The odds aren’t encouraging — Mount predicts a 64 percent chance of massive failure in the next 50 years. And some recent reports from the California Department of Water Resources suggest that is an optimistic estimate.
The strong late December storms sweeping through California had Mount keeping one eye on the levees and another on his kayak. So far this season, Californians have been lucky. But Mount doesn’t expect that luck to hold indefinitely.
The Sacramento-San Joaquin Delta supplies irrigation water for more than a million acres of agriculture in the Central Valley — some of the nation’s most productive farmland — and drinking water for two-thirds of California’s residents. But the levees that hold the Delta together are old and in crisis.
The 1,100-mile system of earthen embankments was built in the late 1800s and early 1900s to reclaim Delta marshland for farms. This creaky system of levees desperately needs a major overhaul. Over time, erosion, seepage and animal burrows have taken their toll. The levees have also been weakened by the gradual sinking of land behind the levees. Many of the Delta islands are now 25 feet below sea level.
Any major levee breach due to storm or earthquake could pull brackish ocean water into the Delta, contaminating irrigation and drinking water supplies and stopping the flow of water to the south and the Bay Area. Infrastructure such as rail lines, highways and gas pipelines would also be impacted.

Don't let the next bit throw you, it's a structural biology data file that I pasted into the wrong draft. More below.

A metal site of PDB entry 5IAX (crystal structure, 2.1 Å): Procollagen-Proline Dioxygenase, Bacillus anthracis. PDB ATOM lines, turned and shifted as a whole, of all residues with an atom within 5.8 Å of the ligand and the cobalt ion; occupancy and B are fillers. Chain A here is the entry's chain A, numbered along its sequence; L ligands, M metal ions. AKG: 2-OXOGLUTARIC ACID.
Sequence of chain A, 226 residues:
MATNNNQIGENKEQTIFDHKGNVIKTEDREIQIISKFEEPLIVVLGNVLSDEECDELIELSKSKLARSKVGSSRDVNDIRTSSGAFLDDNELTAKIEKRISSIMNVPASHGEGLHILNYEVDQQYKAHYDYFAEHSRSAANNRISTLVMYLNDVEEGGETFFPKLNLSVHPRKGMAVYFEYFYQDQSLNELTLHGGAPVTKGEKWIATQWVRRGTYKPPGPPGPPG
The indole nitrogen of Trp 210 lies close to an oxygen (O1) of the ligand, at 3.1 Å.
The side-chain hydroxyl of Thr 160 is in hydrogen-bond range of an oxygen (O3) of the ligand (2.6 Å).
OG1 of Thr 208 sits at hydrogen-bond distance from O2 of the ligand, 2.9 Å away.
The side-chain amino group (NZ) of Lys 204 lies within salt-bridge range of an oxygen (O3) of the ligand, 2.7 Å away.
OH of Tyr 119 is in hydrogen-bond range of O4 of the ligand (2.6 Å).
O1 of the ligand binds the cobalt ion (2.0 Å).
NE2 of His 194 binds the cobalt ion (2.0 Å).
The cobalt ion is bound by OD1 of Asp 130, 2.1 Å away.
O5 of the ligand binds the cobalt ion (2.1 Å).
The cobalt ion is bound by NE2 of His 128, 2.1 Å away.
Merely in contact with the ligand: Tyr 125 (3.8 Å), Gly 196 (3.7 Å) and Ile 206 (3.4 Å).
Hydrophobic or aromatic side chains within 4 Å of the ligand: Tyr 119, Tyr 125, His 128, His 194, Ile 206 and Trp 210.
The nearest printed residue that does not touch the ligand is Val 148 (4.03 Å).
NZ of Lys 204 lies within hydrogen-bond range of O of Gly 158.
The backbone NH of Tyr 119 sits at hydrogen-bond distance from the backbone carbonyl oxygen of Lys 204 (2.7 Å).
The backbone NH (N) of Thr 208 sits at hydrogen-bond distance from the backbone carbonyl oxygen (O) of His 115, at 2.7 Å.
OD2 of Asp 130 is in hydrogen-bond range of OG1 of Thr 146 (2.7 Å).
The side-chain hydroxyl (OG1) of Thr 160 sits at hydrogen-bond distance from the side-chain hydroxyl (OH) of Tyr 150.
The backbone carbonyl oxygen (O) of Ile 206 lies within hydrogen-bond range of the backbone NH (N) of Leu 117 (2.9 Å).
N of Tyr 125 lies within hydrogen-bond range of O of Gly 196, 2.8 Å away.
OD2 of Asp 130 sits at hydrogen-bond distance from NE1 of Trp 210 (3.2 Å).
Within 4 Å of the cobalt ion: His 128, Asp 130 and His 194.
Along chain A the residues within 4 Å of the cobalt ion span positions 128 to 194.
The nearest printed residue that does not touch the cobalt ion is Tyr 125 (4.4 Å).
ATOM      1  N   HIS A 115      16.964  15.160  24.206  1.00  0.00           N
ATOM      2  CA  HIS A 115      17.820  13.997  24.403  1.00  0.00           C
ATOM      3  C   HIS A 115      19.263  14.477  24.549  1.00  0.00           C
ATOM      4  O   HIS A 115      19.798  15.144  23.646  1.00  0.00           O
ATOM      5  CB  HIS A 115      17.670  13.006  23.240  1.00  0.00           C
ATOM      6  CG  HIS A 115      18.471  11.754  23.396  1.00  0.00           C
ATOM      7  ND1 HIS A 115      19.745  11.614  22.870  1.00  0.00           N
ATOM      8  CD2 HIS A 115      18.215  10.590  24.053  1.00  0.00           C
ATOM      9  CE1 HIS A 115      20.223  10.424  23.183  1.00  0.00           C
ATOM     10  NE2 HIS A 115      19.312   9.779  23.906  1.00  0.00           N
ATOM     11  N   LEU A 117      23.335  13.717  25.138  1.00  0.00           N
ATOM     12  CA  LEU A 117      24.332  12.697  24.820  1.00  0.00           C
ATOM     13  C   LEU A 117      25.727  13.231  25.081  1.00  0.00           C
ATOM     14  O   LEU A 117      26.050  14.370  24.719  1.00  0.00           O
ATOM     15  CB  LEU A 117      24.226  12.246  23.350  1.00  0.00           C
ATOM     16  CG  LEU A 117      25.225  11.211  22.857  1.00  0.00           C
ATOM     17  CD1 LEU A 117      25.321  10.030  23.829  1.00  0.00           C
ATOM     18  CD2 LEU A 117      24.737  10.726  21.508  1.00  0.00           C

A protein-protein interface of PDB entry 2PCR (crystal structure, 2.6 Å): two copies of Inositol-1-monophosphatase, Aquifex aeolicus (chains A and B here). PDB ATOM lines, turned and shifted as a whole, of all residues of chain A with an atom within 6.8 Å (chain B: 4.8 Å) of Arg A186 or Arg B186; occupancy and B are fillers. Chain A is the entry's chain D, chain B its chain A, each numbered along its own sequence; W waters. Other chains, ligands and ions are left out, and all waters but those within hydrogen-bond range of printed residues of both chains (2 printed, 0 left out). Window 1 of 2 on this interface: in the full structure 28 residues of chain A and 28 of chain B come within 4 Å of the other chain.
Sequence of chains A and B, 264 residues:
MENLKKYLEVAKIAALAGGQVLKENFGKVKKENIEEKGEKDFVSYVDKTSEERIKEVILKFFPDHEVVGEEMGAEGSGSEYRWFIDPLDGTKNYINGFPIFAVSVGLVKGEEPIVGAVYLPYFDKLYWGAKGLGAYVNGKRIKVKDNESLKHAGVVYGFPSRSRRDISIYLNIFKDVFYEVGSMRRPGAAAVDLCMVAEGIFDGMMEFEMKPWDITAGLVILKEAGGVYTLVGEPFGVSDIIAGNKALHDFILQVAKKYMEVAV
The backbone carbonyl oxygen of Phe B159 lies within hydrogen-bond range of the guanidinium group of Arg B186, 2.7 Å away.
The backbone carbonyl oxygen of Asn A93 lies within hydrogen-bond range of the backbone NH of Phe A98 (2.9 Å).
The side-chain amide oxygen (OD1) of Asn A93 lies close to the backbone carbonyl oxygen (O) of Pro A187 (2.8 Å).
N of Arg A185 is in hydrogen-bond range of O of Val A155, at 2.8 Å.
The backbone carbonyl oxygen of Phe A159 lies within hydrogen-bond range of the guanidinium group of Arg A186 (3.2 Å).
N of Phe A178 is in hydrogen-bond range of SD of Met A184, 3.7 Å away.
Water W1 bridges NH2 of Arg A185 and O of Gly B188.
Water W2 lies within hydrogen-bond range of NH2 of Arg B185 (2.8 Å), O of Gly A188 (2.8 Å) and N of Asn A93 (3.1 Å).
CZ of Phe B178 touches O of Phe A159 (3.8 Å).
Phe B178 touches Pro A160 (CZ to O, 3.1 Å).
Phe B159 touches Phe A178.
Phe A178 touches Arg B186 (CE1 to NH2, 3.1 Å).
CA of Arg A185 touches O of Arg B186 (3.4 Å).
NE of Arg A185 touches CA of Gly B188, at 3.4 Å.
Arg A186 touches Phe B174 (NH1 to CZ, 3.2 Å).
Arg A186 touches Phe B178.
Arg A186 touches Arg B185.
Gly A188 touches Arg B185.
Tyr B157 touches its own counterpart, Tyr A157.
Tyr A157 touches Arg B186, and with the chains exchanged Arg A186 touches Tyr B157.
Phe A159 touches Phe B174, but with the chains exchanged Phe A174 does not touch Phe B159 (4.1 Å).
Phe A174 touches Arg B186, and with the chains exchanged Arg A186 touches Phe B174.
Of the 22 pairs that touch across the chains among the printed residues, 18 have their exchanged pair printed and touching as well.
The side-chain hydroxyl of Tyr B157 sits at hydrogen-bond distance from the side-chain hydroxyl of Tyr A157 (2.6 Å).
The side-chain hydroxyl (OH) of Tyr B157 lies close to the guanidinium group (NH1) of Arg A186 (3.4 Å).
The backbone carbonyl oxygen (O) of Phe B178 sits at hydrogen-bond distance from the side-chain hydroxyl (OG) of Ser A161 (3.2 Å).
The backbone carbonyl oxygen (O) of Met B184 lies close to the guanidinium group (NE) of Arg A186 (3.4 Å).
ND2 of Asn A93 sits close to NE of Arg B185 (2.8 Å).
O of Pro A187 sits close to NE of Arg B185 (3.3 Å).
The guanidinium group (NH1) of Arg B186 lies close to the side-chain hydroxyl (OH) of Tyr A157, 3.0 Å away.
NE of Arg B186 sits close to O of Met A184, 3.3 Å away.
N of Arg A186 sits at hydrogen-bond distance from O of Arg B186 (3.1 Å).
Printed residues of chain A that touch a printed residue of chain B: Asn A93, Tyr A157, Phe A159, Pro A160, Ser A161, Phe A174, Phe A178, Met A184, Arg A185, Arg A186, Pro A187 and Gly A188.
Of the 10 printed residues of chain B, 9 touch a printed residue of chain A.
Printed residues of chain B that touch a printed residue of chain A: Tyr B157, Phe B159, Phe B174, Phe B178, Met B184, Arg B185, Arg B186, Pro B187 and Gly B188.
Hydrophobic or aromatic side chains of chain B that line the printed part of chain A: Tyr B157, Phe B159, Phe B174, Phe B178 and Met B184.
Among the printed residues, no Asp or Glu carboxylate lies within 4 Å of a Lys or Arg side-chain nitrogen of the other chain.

The big picture of what could go wrong in the case of massive levee failure is scary if you stop and think about it, which has given Mount the name Dr. Doom in some circles. But Mount isn’t one to candy coat the situation. He was once quoted by a reporter that “New Orleans has lost the battle with the inevitable, and we will do the same.”
Jones Tract Flooding, 2004
Flooding in Mossdale, 1997
In the early 1800s, European immigrants introduced the fast-growing giant reed arundo (Arundo donax) into California to use the canes for musical instruments. The plants were also used for erosion control and the reeds used for thatched roofing. However, it has since naturalized and become a serious pest in the state's natural waterways.
Arundo can grow at a rate of four inches per day and can reach heights of 30 feet. It reproduces and spreads when sections of the stem or root break off and float downstream.
Dense stands of arundo displace native riparian species. The plant requires a significant amount of water, reducing fish, wildlife and people. In addition, clumps of arundo and the soil around their roots can break off, causing streambank erosion. The clumps can also create channel obstructions that lead to flooding.
Arundo is highly flammable and can quickly carry fire along waterways. After a fire, arundo quickly grows back from its roots. With other nearby plants burned by fire, arundo can spread even more quickly, leaving no room for native plants to recover.
Californians can help reduce the spread of arundo by taking the following actions:
- Learn more about arundo, including how to identify it
- Report sightings to local conservation groups
- Join local eradication efforts or help to start one
- If you own land with an arundo infestation, request help and provide access for control efforts